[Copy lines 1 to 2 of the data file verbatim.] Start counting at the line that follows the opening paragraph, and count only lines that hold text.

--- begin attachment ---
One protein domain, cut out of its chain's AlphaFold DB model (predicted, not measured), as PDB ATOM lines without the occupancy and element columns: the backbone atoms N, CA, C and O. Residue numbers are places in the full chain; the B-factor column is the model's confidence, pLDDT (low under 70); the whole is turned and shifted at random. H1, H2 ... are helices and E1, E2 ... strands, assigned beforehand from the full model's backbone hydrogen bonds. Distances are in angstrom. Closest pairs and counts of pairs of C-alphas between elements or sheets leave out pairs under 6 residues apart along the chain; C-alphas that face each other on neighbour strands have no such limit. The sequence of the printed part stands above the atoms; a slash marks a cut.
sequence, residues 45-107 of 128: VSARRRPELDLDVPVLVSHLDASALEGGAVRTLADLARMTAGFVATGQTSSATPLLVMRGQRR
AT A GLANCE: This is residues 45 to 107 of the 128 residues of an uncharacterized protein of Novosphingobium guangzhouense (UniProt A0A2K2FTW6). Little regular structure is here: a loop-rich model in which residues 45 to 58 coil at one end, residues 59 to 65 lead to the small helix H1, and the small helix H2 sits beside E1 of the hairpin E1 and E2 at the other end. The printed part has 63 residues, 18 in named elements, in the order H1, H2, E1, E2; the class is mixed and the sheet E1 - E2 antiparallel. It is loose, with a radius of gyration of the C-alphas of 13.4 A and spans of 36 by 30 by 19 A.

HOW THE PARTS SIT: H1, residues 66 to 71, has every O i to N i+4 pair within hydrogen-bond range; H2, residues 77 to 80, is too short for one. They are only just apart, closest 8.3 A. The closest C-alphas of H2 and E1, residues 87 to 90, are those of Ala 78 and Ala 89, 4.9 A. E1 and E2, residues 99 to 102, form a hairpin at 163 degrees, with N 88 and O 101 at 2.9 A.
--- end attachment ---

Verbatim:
sequence, residues 45-107 of 128: VSARRRPELDLDVPVLVSHLDASALEGGAVRTLADLARMTAGFVATGQTSSATPLLVMRGQRR
AT A GLANCE: This is residues 45 to 107 of the 128 residues of an uncharacterized protein of Novosphingobium guangzhouense (UniProt A0A2K2FTW6). Little regular structure is here: a loop-rich model in which residues 45 to 58 coil at one end, residues 59 to 65 lead to the small helix H1, and the small helix H2 sits beside E1 of the hairpin E1 and E2 at the other end. The printed part has 63 residues, 18 in named elements, in the order H1, H2, E1, E2; the class is mixed and the sheet E1 - E2 antiparallel. It is loose, with a radius of gyration of the C-alphas of 13.4 A and spans of 36 by 30 by 19 A.